Five Common Control Valve Problems
Some control valve problems can be relatively easy to detect, but others are more difficult to identify without performing specific tests. Before attempting to tune a control loop to improve loop performance, here are five of the most common control valve problems to look for:
Deadband is a range of input values that result in zero output. For a control valve, a controller signal fails to trigger a direction change within this range, and additional output results in the valve overshooting its target. Deadband leads to increased dead time, creates load disturbance errors, increases oscillations in the control loop, and can damage pressure relief discs or vessels. Hysteresis is a similar condition that can create process cycling around the setpoint, slow controller response, and increased control variance.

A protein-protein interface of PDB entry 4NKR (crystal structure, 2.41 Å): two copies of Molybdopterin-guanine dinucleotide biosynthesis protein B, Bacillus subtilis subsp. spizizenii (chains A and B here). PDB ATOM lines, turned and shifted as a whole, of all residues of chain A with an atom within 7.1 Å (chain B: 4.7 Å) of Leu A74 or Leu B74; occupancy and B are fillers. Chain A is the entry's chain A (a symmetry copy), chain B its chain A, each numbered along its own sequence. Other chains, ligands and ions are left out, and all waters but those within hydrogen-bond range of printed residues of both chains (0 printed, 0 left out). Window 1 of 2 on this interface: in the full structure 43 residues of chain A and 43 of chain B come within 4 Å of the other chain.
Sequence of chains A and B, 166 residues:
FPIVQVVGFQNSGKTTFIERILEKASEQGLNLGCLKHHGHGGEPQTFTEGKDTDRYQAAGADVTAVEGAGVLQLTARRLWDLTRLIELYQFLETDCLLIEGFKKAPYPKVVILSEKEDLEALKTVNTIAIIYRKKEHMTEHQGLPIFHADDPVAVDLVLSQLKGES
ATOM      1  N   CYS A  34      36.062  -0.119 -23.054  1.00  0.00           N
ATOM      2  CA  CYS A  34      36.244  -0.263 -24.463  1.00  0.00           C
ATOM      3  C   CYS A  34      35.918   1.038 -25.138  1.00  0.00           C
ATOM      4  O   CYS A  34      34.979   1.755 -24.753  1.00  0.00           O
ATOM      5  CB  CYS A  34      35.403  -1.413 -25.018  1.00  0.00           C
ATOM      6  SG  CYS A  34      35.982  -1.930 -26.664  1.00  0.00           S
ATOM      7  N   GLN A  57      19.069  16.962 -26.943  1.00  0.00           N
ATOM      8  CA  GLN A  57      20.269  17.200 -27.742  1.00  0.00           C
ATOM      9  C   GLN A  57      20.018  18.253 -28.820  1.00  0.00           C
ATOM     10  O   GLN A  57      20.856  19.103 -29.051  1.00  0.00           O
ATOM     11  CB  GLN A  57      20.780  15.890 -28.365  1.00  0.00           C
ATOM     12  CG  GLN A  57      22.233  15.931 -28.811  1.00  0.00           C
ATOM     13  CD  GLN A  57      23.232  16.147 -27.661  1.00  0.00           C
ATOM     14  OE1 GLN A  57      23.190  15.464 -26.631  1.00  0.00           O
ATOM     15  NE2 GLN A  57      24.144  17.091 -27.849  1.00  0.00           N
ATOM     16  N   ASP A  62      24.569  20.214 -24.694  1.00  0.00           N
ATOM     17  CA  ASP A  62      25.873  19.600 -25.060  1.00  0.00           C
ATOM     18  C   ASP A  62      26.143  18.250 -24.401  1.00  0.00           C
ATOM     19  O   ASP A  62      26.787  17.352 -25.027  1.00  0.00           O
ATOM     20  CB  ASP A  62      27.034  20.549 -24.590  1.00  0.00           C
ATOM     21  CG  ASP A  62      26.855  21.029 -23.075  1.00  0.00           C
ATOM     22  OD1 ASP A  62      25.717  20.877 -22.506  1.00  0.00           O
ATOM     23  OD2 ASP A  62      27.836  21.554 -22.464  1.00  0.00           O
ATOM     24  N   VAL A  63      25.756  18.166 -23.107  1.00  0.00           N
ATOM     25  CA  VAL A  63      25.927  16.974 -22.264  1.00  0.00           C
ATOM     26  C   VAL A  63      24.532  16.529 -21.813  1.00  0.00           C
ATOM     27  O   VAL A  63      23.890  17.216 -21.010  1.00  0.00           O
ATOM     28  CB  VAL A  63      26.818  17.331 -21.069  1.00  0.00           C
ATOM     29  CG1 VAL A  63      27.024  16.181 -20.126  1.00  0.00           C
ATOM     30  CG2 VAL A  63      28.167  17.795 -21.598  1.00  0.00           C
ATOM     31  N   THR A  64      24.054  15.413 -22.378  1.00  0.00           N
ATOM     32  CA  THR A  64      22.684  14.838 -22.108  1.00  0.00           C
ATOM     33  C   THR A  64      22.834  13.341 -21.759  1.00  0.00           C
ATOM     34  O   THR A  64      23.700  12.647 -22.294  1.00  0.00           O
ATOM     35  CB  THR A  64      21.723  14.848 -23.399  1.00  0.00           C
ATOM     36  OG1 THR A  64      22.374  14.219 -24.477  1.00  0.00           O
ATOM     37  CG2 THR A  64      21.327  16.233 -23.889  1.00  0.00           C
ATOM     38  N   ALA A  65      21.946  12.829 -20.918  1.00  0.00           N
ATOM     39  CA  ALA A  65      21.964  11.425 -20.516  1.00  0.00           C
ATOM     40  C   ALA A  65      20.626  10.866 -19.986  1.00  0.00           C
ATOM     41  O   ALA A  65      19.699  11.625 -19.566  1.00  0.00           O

Stiction is static friction that can cause a valve to stick in position. When the valve breaks free, excess pressure causes it to overshoot its target position, rendering the controller incapable of reaching its desired setpoint. Common causes are over-tightened valve stem seals, sticky valve internals, undersized actuator, media viscosity, and sticky positioner, among others.
Oversized control valves can lead to poor control performance. Full flow should be obtained at 70-90% depending on conditions, and if valves are sized too large, small changes can significantly affect flow. (Undersized control valves can cause various issues, as well, but this condition is less common.) If other valve positioning problems exist, oversized valves will further amplify the negative effects.
Finally, nonlinearity can lead to tuning problems. If a control valve’s flow characteristic is nonlinear, control loops tend to become sluggish or unstable when the valve position moves away from its operating point.
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